Border troops from Kyrgyzstan and Tajikistan engaged in a prolonged gun battle on January 27 in a clash that is alleged to have been triggered by Tajik troops blocking a strategic Kyrgyz highway running along the frontier.
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The Kyrgyz State Committee for National Security said in a statement that around 7:35 p.m. Bishkek time, after the road was reopened following successful negotiations, Tajik border personnel opened fire at their Kyrgyz counterparts. Kyrgyz troops returned fire.
One bout of gunfire lasted at least an hour, according to one Eurasianet source in the Kyrgyz armed forces. As of 9:30 p.m. Bishkek-time, civilians in Tajikistan were still reporting hearing sustained gunfire.
Kyrgyz officials said skirmishes were concentrated around the Kyrgyz villages of Tort-Kocho and Chir-Dobo. Tajik troops used mortars and grenade launchers, they said.
The Tajik border said in a statement that the troubled began when around 50 residents of a Kyrgyz village barred the way of Tajik motorist transporting building material. The Tajik border service says a meeting of local officials was appointed to negotiate a way out of any potential hostilities.
“The Kyrgyz side, however, did not turn up for the meeting. Instead, at about 6:10 p.m. local time, Kyrgyz border guards, who had taken up firing positions … used small arms to open fire on Tajik civilians,” the border service said in its statement.
Tajik officials said it was Kyrgyz troops who had deployed mortar fire. They also said they had recorded instances of unmanned aerial vehicles being flown over Tajik territory without authorization.
The crossroads where the fighting has been happening are viewed as deeply strategic by both countries. The north-south road joins the mainland of Tajikistan to a densely populated enclave called Vorukh. The east-west road runs from Batken, the capital of the eponymous Kyrgyz province, to a large town, Isfana. Failure to clearly demarcate the border has led to hundreds of clashes in the areas between communities and state troops over the decades.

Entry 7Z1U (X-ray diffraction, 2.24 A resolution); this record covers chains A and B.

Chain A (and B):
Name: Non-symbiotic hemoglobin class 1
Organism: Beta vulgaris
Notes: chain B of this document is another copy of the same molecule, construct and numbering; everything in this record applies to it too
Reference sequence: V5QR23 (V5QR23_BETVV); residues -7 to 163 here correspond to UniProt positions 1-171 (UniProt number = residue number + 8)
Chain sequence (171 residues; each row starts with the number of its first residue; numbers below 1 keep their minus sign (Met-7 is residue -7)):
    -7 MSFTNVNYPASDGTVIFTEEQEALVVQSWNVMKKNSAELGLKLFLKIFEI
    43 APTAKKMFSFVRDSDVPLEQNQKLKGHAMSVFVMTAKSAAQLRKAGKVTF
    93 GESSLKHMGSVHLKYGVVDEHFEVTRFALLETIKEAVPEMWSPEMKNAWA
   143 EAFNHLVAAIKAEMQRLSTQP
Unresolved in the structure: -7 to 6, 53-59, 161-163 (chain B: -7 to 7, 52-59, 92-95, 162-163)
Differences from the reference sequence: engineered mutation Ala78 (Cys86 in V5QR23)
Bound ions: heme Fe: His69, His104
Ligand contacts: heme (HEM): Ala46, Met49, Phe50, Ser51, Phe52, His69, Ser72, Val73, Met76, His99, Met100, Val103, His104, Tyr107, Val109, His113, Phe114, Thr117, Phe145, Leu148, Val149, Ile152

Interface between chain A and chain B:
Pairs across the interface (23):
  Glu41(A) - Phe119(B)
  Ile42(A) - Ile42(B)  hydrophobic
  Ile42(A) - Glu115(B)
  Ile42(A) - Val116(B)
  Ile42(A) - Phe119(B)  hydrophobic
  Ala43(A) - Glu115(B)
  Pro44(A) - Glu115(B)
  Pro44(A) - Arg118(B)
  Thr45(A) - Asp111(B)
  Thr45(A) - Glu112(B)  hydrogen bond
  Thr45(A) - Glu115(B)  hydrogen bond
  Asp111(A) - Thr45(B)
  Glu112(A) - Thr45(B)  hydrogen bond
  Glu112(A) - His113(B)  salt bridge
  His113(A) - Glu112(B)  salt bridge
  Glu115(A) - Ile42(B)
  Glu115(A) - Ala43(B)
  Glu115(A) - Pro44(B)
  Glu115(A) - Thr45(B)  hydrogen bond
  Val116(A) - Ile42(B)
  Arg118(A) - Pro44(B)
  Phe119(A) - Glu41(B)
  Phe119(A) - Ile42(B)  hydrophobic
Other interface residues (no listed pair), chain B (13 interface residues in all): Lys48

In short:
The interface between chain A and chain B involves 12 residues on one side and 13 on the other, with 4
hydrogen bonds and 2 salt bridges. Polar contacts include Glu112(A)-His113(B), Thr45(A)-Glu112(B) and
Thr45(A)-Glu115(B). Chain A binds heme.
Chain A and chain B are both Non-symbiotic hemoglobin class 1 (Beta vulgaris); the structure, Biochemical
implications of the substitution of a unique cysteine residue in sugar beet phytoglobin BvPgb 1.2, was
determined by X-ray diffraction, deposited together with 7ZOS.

Berdibek Makambayev, a resident of the village of Ortoboz, in Kyrgyzstan’s Batken region, said he was at the crossroads shortly after the incident that appears to have set off the entire chain of events.
“When it started getting dark, people heard shouting coming from the road that runs to Isfana. When I got there, I saw a crowd. There were shards of glass from a car strewn along the road. It happened near the crossroads the Tajiks use to go to their enclave,” he said.
Makambayev said that the vehicle with the smashed glass was carrying Tajik passengers and had stopped at the crossroads, thereby provoking nearby Kyrgyz residents.
“When they left, Tajik border guards arrived and blocked the Batken-Isfana road. Then Kyrgyz border guards came and it seemed to us that the conflict had been settled. But toward eight o’clock, the Tajiks opened fire, and our guys began shooting back,” Makambayev said.
Maruf Tullayev, the deputy plenipotentiary representative to the president for Batken province, claimed to reporters that Tajiks were poised to start working on a bridge and that this had angered the local Kyrgyz population.
A Eurasianet source in the Kyrgyz State Committee for National Security, or GKNB, said that troops had been wounded in the skirmishes. He said that he was not able to provide exact figures. Tajik media cited its sources as saying at least three Tajik servicemen had been taken to the hospital for treatment.
Locals in the village of Ortoboz told Eurasianet that electrical cables were damaged during the fighting leaving residents in a handful of villages without power.
Dushanbe-based news outlet Asia-Plus said that women and children were being evacuated from Somoniyon, a Tajik village adjacent to where the shooting was taking place.
“First, the Kyrgyz military began to shoot, and in response, the Tajik military opened fire, and a shootout began. There are some wounded people, but the exact number is not known,” one Somoniyon resident told Asia-Plus on condition of anonymity.
Residents of Isfara, not to be confused with Isfana, the largest town in the Tajik district north of the Vorukh crossroads, told Eurasianet that heavy armored vehicles were directed to Chorkuh, another Tajik town that abuts the border.
Updated with statement from Tajik border service.